State Finds Violations at Mt. Ascutney
Windsor — A recent surprise inspection by the state found that Mt. Ascutney Hospital didn’t take adequate measures to prevent a terminal cancer patient from falling six times in six weeks and failed to respond to another dying patient’s request to limit treatment to comfort measures.
The Dec. 9 inspection also found the Windsor hospital didn’t document the need to use restraints on another patient prone to falls.
The Vermont Division of Licensing and Protection on Tuesday accepted the hospital’s plan of correction.
“Taking care of safety and appropriate documentation are of the utmost importance to us,” Mt. Ascutney Hospital and Health Center Chief Executive Kevin Donovan said Thursday.
The inspection report detailed several lapses by the hospital.
A patient who was admitted on July 1 suffering from end-stage lymphoma was assessed to be at a high risk of falling, but the hospital failed to put in place a prevention plan and he or she fell from a wheelchair or bed six times while delirious, confused or in pain, the report said. The hospital also failed to properly document four of the falls.
The hospital failed to properly assess the fall risks of a patient who recently had suffered a stroke, document the need for restraints that were used three times to prevent him or her from falling and disclose in its record of one fall that a bed alarm was not in place, the report said.
The hospital also failed to put in place a care plan that reflected the wishes of a third patient who had been admitted in November and treated for heart failure, the report said: “There was no indication in the care plan that (the patient) was transitioned to receive only comfort measures, including adequate symptom management and provision of family support during the patient’s final days.”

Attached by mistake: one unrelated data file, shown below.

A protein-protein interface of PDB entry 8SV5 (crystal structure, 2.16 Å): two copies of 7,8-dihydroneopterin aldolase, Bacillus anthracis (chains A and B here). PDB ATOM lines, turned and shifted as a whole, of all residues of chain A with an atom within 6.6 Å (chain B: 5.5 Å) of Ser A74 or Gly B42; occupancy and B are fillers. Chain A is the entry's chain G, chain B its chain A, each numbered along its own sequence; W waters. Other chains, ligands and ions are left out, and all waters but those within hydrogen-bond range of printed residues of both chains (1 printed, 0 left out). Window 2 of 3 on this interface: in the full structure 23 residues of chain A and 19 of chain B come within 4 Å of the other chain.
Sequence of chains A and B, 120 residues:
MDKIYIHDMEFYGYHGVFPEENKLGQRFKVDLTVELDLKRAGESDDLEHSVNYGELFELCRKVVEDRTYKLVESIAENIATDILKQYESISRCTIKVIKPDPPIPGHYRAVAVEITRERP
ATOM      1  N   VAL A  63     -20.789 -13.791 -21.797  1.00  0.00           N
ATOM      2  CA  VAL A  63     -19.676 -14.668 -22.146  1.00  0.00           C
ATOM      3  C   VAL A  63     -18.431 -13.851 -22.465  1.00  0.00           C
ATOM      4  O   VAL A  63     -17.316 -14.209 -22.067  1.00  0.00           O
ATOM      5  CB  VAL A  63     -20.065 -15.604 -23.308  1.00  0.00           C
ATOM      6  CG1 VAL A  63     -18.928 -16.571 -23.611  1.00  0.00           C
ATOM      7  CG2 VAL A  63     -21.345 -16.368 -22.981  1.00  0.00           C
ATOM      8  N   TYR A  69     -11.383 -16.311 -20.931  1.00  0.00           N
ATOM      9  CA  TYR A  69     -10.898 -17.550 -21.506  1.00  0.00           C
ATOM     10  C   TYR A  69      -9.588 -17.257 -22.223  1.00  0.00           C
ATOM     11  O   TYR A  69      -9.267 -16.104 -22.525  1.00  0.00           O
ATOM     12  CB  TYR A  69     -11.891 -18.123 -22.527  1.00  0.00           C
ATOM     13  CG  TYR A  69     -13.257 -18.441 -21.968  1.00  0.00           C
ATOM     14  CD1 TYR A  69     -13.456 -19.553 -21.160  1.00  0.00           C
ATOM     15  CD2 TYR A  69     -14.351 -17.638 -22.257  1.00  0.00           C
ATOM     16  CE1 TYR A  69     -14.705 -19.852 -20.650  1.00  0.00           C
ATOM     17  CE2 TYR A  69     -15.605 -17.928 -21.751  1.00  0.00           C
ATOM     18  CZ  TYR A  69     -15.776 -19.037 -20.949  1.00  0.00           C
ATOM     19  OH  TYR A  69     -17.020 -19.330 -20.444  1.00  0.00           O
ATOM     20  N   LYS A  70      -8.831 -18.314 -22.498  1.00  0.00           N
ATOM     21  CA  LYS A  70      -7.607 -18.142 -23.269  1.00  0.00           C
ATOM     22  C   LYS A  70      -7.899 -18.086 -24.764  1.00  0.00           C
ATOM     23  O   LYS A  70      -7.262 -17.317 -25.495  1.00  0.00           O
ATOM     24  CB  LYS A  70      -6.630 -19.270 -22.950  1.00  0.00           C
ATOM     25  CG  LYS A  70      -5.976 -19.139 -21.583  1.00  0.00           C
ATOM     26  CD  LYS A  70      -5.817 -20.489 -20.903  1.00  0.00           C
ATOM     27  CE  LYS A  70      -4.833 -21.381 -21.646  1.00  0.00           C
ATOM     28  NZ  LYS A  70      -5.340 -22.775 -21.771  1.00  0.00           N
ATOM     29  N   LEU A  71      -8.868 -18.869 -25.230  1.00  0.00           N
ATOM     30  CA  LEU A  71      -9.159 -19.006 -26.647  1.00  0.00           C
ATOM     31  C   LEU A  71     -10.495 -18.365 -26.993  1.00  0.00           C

The report spelled out deficiencies in the hospital’s patient care policies, nursing services, records systems and quality assurance programs. All of the deficiencies were judged to have been widespread, with the potential for minimal harm, but not to have caused actual harm.
The hospital’s correction plan commits the facility, which is affiliated with Dartmouth-Hitchcock, to beef up care planning, assessments of patients’ fall risks, training and record-keeping when falls occur or restraints are used.
The patients who received the deficient care identified by state inspectors occupied swing beds, Donovan said.
Swing beds are beds in an acute care hospital that also can be used for patients receiving rehabilitation or so-called sub-acute care. Swing bed care generally is paid for at a lower rate than acute care.
Mt. Ascutney is a 25-bed hospital with critical access designation from the U.S. Centers for Medicare and Medicaid Services, which entitles the facility to elevated compensation for the care it provides to patients covered by Medicare. A majority of patients at Mt. Ascutney are covered by Medicare, Donovan said.
Rick Jurgens can be reached at email@example.com or 603-727-3229.